Iberia to extend wings to the far east

Going East!

Madrid- Spain may once again be connected with its long time colony in the far east as it embarks its broad plans to mount flights to its bustling capital Manila despite the global downturn, and could be its only connection in Asia.

The national airline of Spain, Lineas Aereas de Espana (Iberia) intends to introduce its sole long haul flight from Madrid to the far east on a thrice a week Airbus 340 service after the Philippines and Spain amended its 1951 treaty on air services recently upon request by Iberia Airlines.

The Philippines and Spain agreed to make 28 direct flights available for their respective airlines to serve weekly, with seven flights between Madrid and Manila and Barcelona and Manila. Low cost airport Manila-Clark also got 14 weekly flights to and from Madrid and Barcelona as representatives of both countries wrapped up bilateral air services negotiations in Madrid.

Fernando Conte, chairman of the Spanish flag carrier said that they are very much interested of flying to Manila soon as there are plenty of passengers on that sector based on the figures they have. Iberia has ticketing office already set up in the Philippines.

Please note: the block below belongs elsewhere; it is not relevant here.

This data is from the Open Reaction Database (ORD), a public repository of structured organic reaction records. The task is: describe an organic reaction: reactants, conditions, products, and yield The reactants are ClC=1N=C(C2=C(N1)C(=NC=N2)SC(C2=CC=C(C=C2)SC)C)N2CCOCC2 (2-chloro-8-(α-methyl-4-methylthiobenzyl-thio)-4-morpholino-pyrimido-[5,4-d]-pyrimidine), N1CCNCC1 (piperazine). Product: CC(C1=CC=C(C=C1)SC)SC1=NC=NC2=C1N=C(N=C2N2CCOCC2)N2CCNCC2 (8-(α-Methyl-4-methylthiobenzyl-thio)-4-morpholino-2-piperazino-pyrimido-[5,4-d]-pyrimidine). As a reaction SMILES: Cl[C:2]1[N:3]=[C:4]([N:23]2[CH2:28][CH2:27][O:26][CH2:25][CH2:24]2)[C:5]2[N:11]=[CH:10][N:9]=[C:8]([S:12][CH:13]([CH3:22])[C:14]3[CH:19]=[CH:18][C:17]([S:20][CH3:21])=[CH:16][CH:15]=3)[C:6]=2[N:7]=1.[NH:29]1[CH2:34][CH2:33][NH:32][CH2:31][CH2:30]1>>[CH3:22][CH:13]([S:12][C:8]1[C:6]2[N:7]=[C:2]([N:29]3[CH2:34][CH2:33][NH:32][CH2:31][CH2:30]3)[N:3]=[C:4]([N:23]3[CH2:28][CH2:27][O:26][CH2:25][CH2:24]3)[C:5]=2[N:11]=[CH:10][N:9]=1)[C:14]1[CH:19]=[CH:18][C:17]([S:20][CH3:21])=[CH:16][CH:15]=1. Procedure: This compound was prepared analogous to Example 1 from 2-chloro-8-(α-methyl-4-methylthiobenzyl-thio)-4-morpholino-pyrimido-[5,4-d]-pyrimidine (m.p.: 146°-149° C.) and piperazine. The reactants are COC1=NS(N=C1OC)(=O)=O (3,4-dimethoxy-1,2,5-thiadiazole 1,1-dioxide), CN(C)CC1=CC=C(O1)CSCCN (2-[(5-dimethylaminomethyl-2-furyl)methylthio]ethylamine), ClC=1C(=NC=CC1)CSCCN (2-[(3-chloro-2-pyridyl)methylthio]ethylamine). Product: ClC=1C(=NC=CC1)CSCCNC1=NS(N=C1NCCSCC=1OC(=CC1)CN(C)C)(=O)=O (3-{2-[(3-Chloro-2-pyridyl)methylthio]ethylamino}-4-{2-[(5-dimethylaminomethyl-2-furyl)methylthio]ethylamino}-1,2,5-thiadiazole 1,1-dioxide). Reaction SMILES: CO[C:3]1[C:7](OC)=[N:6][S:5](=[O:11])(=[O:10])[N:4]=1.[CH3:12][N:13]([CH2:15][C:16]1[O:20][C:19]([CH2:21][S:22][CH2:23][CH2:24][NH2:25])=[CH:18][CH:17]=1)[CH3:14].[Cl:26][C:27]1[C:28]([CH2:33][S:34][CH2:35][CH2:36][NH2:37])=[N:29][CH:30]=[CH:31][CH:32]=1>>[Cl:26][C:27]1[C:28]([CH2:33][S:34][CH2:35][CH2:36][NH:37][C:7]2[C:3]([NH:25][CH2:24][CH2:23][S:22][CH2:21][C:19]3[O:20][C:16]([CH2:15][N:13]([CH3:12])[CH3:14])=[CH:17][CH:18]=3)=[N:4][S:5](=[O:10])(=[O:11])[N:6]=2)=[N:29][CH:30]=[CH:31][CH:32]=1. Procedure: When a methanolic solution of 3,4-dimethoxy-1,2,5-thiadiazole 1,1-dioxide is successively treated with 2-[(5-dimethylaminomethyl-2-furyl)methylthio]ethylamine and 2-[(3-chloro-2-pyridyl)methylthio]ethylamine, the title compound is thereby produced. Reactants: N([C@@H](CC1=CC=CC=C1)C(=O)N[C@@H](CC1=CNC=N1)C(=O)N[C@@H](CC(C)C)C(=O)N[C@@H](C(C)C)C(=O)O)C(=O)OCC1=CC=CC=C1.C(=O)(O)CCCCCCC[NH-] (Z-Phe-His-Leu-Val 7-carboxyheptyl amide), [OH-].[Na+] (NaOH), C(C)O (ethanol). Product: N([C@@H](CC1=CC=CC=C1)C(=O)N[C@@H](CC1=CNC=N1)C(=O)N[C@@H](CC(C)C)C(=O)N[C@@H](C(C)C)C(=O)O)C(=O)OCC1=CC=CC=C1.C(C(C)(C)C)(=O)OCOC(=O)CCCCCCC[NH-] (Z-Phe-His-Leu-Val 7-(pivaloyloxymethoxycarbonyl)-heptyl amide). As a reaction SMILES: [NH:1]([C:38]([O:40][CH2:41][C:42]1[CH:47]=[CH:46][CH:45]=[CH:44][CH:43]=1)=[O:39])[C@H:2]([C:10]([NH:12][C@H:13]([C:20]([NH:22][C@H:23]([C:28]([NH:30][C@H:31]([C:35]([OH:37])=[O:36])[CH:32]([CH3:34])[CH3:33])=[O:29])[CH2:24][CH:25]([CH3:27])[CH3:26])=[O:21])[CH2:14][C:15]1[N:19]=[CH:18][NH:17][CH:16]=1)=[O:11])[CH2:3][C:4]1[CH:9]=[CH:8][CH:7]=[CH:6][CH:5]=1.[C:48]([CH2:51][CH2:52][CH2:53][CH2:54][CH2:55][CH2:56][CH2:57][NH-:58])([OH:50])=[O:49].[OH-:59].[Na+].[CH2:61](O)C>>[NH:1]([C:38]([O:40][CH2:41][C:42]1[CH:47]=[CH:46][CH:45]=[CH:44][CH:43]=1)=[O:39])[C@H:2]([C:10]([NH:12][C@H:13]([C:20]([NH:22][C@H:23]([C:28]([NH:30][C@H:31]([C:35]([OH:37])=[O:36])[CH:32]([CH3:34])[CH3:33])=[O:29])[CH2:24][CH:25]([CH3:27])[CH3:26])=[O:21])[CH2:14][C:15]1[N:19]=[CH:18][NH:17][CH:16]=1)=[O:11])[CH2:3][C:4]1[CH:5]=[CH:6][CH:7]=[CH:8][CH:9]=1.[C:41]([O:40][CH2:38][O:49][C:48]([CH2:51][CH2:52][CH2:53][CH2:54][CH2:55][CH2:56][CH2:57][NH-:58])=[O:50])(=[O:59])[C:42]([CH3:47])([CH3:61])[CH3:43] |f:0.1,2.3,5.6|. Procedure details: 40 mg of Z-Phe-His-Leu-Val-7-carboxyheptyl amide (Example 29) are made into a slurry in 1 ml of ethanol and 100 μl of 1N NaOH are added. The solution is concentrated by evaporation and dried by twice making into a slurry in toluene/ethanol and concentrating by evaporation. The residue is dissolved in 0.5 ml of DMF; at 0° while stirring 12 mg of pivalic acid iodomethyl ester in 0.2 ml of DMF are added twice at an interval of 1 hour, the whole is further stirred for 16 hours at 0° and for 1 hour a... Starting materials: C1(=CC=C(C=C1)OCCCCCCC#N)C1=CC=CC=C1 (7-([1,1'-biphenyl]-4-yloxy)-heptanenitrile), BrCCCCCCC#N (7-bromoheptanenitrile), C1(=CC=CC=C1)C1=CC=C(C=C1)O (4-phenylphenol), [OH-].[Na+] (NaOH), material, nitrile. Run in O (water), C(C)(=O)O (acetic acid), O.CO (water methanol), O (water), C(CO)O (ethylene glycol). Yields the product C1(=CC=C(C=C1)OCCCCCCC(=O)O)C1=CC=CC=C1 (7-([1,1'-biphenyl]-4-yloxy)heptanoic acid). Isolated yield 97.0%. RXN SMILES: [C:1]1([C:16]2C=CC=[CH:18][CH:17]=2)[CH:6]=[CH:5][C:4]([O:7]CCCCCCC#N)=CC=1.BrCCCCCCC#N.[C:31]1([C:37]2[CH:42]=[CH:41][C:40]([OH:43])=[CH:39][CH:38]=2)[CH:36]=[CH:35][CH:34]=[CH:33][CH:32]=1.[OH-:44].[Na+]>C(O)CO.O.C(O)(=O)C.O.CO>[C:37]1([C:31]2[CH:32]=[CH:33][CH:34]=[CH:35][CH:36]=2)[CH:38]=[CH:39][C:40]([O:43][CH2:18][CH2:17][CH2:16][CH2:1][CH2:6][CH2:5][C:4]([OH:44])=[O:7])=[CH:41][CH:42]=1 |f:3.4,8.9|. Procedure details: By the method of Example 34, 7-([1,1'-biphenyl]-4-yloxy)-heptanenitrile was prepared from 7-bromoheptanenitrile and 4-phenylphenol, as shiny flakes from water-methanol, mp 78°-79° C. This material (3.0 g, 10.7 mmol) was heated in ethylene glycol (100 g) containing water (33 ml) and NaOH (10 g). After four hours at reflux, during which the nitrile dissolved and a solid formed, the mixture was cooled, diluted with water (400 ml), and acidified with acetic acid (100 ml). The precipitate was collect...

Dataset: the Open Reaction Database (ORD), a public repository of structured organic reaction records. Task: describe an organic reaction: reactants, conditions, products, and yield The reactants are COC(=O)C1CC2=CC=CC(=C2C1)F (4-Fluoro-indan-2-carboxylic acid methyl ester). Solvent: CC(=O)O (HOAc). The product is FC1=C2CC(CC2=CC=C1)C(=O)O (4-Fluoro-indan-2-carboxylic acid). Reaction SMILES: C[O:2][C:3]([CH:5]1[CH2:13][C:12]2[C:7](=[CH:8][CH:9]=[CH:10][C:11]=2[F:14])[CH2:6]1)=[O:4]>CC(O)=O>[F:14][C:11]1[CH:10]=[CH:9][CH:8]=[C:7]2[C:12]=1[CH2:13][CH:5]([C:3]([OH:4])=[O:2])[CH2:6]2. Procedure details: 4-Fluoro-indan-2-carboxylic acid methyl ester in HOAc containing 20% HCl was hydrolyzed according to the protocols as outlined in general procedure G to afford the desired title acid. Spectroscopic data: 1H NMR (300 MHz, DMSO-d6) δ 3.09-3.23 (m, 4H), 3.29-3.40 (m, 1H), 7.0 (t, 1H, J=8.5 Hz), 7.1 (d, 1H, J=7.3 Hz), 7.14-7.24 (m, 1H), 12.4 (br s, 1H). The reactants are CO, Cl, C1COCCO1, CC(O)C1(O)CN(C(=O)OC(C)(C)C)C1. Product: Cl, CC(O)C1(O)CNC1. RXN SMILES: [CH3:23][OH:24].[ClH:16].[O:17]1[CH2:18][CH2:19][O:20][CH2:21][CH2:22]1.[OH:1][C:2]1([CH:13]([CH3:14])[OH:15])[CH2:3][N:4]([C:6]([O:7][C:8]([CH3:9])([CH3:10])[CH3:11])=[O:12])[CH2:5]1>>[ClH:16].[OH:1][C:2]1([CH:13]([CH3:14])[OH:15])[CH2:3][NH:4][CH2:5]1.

"There are more than 50,000 Filipino migrant workers in Spain and they are currently being serviced by gulf-based airlines and almost 30% of them go home every year to the Philippines and were trying to service the market and provide direct service flights for them "says Conte.

Angel Moratinos, the Foreign Minister of Spain, confirmed that the estimated 50,000 migrant Filipino workers in Spain are growing and unscathed despite the global financial crisis.

"Most Filipinos work in the service sector and live in the big Spanish cities of Barcelona, Bilbao, Madrid and Valencia" says Moratinos.

Meanwhile, a Philippine Airline representative says that they have no plans to fly to Spain but they are open to the idea of having a code-share deal with Iberia to promote tourism of the Philippines.

Manila was granted rights to service 200 tons of cargo per week while Clark got 300 tons per week. Both points of origin were allowed daily cargo flights to and from Spain.

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